Continuing the pattern of recent years, Black-bellied Whistling-Ducks occurred in both states. In Missouri they were found in 11 counties and St. Louis City, especially in the Bootheel with a high count of 29 at Nash Pond, Scott 7 Jun (Leon Book). Iowa had three reports; one 27 Jun in Mills (ph. Jeff Green, fide-Jerry Toll), as many as 11 at Lake Manawa 13-31 Jul (m.ob.), and one at Cedar Lake, Linn 23-31 Jul (ph. Bill Tollefson, ph. BCC, m.ob.). Iowa had numerous reports of Snow Geese, especially at Lake Manawa (m.ob.) with 19 there 20 Jul (Chris Alred). Ross’s Geese were found in both states; singles at Twin Chimneys, St. Louis, MO 19 Jun (TL), an injured adult at Little Wall Lake, Hamilton, IA 1-16 Jun (SJD), and one at Lake Manawa 21 Jun (DT, Carla Bregman). Single Greater White-fronted Geese were at Lower Morse Lake W.P.A., Wright and near Elm Lake, Wright, both 1 Jun (SJD). Iowa’s Trumpeter Swans had a good year with 50 nests producing 152 fledged young. With a breeding population now reestablished in northern Iowa, recent efforts have been in southern Iowa where 19 swans were released in 2019 (Iowa DNR). In Missouri, singles were at Loess Bluffs N.W.R., Holt MO 4 Jul (TN) and in Harrisonville, Cass 24 Jul (Ed Robinson).

Late waterfowl in Missouri were 10 Blue-winged Teal at Little Creve Coeur Lake, St. Louis including a courting pair 21 Jun (CM, JMa) and 10 in New Madrid 7 Jul (TK), a Northern Shoveler at Eagle Bluffs C.A., Boone 8 Jul (Josh Mosteller), a Green-winged Teal in New Madrid 7 Jul (†TK), single Ruddy Ducks in Perry 6 Jun (Kimberly Henshaw) and at Riverlands 8-31 Jul (BR, m.ob.), and 4 Northern Shovelers, 4 Gadwall, and 3 Northern Pintails, all at Duck Creek C.A., Wayne 1 Jun (MH). Lingering waterfowl in Iowa included 3 American Wigeons at Trumbull 10 Jun (LAS) and one at Sandhill Lake, Woodbury 12 Jun (SJD), a Bufflehead near Armstrong, Kossuth 10 Jun (Julie Johnston), and single Common Mergansers near Mason City, Cerro Gordo 13 Jun (Jeremy Klatt, Mary Hodak) and at Rock Creek P., Clinton 19 Jun (ph. KJM). Trumbull was a hotspot for Redheads with 29 birds including 11 pairs and a brood there 10 Jun (LAS). Other duck broods in Iowa were a Northern Shoveler in Hardin (MP), Redhead in Dickinson (SJD) and Woodbury (GLV), and Ruddy Duck in Humboldt (MP).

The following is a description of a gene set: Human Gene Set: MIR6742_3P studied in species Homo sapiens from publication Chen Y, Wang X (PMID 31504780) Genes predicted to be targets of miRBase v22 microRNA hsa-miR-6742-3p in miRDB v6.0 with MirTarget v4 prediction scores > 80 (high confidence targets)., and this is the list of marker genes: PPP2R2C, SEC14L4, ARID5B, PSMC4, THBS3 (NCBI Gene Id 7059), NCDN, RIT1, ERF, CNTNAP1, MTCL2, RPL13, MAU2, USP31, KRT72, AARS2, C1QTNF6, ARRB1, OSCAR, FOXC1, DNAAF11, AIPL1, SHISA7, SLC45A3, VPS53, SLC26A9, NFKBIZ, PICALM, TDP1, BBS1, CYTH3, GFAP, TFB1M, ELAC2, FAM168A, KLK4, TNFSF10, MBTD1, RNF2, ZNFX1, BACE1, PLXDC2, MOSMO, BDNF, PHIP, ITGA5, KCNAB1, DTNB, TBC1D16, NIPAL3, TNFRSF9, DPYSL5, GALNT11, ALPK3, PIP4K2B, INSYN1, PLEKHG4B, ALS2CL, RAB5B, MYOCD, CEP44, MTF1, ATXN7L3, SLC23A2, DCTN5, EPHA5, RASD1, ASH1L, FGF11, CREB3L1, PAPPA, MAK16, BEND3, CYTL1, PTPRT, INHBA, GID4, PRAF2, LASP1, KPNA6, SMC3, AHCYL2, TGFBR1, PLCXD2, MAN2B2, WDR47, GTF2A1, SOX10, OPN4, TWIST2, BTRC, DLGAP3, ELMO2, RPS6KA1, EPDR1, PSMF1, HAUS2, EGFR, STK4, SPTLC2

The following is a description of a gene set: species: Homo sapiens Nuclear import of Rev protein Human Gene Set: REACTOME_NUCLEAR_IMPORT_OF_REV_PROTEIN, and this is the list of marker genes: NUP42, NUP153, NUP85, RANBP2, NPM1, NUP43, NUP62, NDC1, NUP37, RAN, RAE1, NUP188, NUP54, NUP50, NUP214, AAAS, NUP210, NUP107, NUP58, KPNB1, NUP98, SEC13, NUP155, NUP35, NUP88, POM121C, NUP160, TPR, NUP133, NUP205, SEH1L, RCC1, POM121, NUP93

Gray Partridge were found in 14 mostly north-central and east-central Iowa counties south to Iowa and Polk (m.ob.). The only report of Iowa’s dwindling Ruffed Grouse population was one at Yellow River 9 Jun (Austin Lambert). Part of the region’s remnant population, 3 Greater Prairie-Chickens were at Missouri’s Taberville Prairie C.A., St. Clair 10 Jun (JMo) and one was heard and seen at Dunn Ranch Prairie, Harrison 29 Jul (MLs, Kathy Carroll, Sherry Leonardo, MG).

An amazing find in Missouri was an American Flamingo near Matthews, New Madrid 20 Jul (†TK) and then near Donaldson Point 20-21 Jul (†BJ, PMo, MT, m.ob.). The only previous records for the region are singles in 1959 and 1965 in Missouri, but their origin is unknown and they were considered likely escapees. Red-necked Grebes had a good year in Iowa with nests and/or chicks at Grover’s Lake, Dickinson (JDJ, LAS, SJD), Trumbull (SJD, LAS, MP, JDJ), and Union Slough (Tom Skilling fide SJD). The region’s only Eared Grebes were 2 at Trumbull 24 Jun (JLF). An apparent fallout of Western Grebes occurred in early June in Iowa with singles 3 Jun at Hawkeye and perhaps the same bird the next day at Amana Lily Lake, Iowa (JF, BCC, MHB, James McCoy, m.ob.), at George Wyth S.P., Black Hawk 3 Jun (TGS), and at Ames, Story 3-15 Jun (EO, Hank Zaletel, Tyler Grant, SJD, m.ob.). Others were a pair at Trumbull 10 Jun, 13 Jul (LAS, JDJ) and 3 there 24 Jun (JLF).